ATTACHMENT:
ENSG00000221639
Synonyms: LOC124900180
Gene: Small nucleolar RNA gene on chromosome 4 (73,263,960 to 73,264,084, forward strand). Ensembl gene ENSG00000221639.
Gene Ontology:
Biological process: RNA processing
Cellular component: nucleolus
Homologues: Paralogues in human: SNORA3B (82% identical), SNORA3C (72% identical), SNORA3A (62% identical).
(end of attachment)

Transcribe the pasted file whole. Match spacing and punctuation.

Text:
ENSG00000221639
Synonyms: LOC124900180
Gene: Small nucleolar RNA gene on chromosome 4 (73,263,960 to 73,264,084, forward strand). Ensembl gene ENSG00000221639.
Gene Ontology:
Biological process: RNA processing
Cellular component: nucleolus
Homologues: Paralogues in human: SNORA3B (82% identical), SNORA3C (72% identical), SNORA3A (62% identical).